I’m somewhat of an expert on fear. You see, I have spent way more time in my life being afraid than I want to admit. I was the kind of child who would have wrapped herself in bubble wrap had it been possible, and I was a master risk calculator. I spent a lot of time worrying away the day about all the what-ifs and uncertainties in my life. I chose not to go on trips for fear of what might happen on the way there. I worried about the decisions I needed to make. What if I chose something, and it ended up being the wrong choice? What if that wrong decision negatively impacted the rest of my life?
Often, I waited to make choices out fear of what the perceived risks to myself might be. (I didn’t realize at the time that not choosing something is, in fact, a choice, but that’s something different for another time).
As a chronic-worrier, I also became an expert at shaming myself. I would worry about something excessively, and when the situation turned out far better than expected, I would shame myself for having had so little faith. I desperately wanted to choose faith over fear, and I couldn’t seem to muster up the strength to do it. And, if I couldn’t choose faith when my fears presented themselves, I must have been a failure of a Christian.
As I’ve grown and learned and had many crash courses in how impossible it is to avoid life’s risks and pitfalls, I have come to learn a few things about fear. The most revolutionary (in my own life) is that faith and fear are not opposites. If anything, one is an invitation to the other. The other thing I’ve learned is that not all fears are created equal.
In the story of Jacob bracing for a reunion with his brother Esau (Genesis 32), fear plays a primary role. If you recall, Jacob had swindled Esau out of the birthright and blessing that should have been reserved for the eldest child. In fear of what Esau might do in retaliation, Jacob fled. After much time passes, Jacob and Esau are about to be reunited, and Jacob is (understandably) afraid. Jacob sends all kinds of “care packages” of livestock and wealth to Esau along the journey, all the while hoping that these kindnesses might get Esau to drop the whole revenge thing and offer forgiveness.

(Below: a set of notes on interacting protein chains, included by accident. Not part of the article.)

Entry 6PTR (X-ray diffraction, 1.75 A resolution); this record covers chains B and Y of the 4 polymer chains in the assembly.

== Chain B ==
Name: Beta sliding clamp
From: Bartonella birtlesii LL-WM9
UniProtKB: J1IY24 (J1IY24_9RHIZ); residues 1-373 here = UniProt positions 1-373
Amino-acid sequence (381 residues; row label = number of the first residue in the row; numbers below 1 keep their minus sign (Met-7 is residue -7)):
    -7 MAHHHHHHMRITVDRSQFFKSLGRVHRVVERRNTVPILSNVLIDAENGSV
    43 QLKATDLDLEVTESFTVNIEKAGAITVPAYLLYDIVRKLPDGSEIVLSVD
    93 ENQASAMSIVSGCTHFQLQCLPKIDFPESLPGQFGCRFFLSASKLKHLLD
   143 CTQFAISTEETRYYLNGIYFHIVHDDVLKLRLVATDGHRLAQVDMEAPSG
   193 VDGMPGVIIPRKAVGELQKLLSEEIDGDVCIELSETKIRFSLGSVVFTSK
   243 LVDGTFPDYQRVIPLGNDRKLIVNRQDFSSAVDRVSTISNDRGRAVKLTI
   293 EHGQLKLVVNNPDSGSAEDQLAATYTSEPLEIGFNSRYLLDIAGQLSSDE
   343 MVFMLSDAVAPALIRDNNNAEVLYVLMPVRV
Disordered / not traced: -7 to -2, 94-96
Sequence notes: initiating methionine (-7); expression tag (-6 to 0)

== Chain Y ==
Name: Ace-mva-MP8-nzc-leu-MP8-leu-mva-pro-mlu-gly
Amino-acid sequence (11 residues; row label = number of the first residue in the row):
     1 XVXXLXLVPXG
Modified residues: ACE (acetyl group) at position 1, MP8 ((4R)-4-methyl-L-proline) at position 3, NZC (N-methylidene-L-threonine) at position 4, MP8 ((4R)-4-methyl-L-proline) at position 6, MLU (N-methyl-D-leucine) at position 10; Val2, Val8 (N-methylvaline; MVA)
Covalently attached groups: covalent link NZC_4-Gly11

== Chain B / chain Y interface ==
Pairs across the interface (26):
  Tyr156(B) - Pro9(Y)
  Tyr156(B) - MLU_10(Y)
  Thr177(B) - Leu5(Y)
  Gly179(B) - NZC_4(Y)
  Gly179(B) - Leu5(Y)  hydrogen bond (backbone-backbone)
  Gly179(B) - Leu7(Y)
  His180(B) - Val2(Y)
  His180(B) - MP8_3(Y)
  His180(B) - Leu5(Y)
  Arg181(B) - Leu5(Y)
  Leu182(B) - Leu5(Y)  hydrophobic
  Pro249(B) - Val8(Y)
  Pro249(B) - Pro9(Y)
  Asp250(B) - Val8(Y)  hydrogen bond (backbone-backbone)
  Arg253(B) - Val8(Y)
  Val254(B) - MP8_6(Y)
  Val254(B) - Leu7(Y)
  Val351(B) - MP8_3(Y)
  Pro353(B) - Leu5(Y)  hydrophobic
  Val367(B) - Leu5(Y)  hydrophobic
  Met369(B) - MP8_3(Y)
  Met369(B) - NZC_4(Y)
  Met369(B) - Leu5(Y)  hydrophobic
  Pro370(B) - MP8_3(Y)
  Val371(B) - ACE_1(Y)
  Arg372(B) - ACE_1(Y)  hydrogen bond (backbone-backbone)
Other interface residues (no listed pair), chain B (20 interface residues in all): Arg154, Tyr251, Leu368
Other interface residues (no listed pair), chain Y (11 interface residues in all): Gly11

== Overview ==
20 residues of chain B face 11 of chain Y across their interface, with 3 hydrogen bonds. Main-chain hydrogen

In the ultimate act of fear, Jacob divides up all of the people and belongings that were with him into two groups so that if Esau destroyed one part of the company, the other might be spared. Then, in one last ditch effort to save what was important to him, Jacob puts his family on the other side of the stream. He is left completely alone.
This is the backdrop to the story of Jacob wrestling with the stranger and receiving the limp that he would take with him for the rest of his life. Step by step, Jacob isolated himself in his fear. He sent everything that was important to him away from him, and when he was left alone, he wrestled the night away. Have you ever had a night like that? Fear might have been the beginning of the situation, but it was not the end. After the fear and the wrestling came an opportunity. In fear, Jacob reached out and took hold of God, and he refused to let go until he was blessed.
Jacob received a blessing from God. A blessing with a limp, but a blessing nonetheless. (He also received a mending of his relationship with his brother.)
Faith and fear are not opposites. Quite often, they exist at the same time, and fear invites us to take hold of God in faith. Without the fear, we would not be pushed onward toward a deep and abiding faith, one that may not cast out all fear, but leads us to the One who does.